Humour, heartbreak abound at the Call Centre

Novelist's second effort targets the Indian community

Tuesday, April 7th, 2009

One Night at the Call Centre

One Night at the Call Centre
Chetan Bhagat
Black Swan
320 pgs., $14.19

One Night at the Call Centre is just what the title says; the story revolves around six call centre employees on night shift.

This second novel by Chetan Bhagat explores his experiences in urban India as a young man. Through the characters’ interactions, we explore Esha, who wants to be a model but is too short and Radhika, a woman whose mother-in-law is overbearing and whose husband will not stand up for her. The characters and their experiences act as an examination of life for modern young men and women in India.

Character development is strong, and focuses on social roles and themes that are generally overlooked due to India’s recent economic and social “progress.” Each character deals with real issues faced by young people in India today, like marrying a college sweetheart only to discover he has no backbone and his mother is a shrew, falling in love with someone but not having enough money to offer, or aspiring to Bollywood only to discover the way to make it is flat on a bed.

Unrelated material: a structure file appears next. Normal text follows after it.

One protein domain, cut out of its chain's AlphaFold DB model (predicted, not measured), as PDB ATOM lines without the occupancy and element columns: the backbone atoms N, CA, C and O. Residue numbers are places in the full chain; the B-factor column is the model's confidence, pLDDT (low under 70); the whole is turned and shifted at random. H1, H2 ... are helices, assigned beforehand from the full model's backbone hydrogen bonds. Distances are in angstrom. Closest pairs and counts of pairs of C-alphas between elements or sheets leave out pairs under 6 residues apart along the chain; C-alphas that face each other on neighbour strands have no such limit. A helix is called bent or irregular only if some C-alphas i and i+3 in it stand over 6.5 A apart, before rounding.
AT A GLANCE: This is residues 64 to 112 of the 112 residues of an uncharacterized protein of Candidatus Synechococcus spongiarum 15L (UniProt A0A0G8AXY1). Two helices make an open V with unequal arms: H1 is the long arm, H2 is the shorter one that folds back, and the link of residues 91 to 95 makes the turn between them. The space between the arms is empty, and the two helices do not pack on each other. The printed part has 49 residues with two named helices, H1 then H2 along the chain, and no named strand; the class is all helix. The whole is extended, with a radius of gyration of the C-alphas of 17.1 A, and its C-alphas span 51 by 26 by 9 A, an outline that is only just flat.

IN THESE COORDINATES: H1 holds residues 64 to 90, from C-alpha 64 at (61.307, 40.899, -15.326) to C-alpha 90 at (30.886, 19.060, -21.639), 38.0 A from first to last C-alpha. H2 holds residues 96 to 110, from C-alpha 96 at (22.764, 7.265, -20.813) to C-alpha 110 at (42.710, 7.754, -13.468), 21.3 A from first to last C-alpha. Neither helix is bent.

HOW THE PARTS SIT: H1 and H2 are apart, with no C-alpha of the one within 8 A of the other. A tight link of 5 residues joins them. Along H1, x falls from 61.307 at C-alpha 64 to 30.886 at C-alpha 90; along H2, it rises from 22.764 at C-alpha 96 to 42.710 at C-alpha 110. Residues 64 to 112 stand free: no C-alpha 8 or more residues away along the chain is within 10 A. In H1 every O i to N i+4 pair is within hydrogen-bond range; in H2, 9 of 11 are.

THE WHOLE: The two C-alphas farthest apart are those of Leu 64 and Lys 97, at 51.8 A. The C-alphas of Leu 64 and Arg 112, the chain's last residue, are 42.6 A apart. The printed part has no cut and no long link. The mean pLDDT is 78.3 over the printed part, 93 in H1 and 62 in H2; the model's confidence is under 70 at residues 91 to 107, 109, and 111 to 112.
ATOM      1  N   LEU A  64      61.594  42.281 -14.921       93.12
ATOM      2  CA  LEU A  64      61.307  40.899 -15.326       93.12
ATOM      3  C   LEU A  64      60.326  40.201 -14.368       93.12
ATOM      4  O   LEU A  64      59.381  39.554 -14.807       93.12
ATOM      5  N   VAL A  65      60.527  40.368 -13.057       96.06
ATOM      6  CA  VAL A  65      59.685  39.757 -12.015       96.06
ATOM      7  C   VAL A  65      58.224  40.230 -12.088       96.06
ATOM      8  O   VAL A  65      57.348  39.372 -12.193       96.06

Bhagat takes these truths and uses humour to ensure his novel doesn’t seem too real. It’s clear he feels books should be an escape from reality, and he integrates realism into a comedic framework to subversively point out the foibles of youth and naïvete.

The call centre receives a phone call from God while on the verge of tragic circumstances, and the call ultimately turns all the characters into heroes in their own lives. God becomes the truth each person needs in order to truly understand themselves and where they have failed.

The deftly created “Indian-ness” of the plot, which is the entire foundation of each character’s experience, limits the book to those who have experience with Indian culture. Indeed, this novel was released primarily in India, but also in the UK due to its high Indian population. It was only recently published in North America.

As with Bhagat’s previous novel, “Five Point Someone: What Not to Do at IIT,” there are serious limitations in this scope. Bhagat presumes his audience will understand and identify with Indian cultural idiosyncrasies such as covert dating to avoid “aunties” and the forming marriages with NRI (non-resident Indians). This is the primary drawback to the novel and it is glaringly obvious.

Although Bhagat does a brilliant job of writing a novel identifiable to all ages, it is clear who his target audience is.

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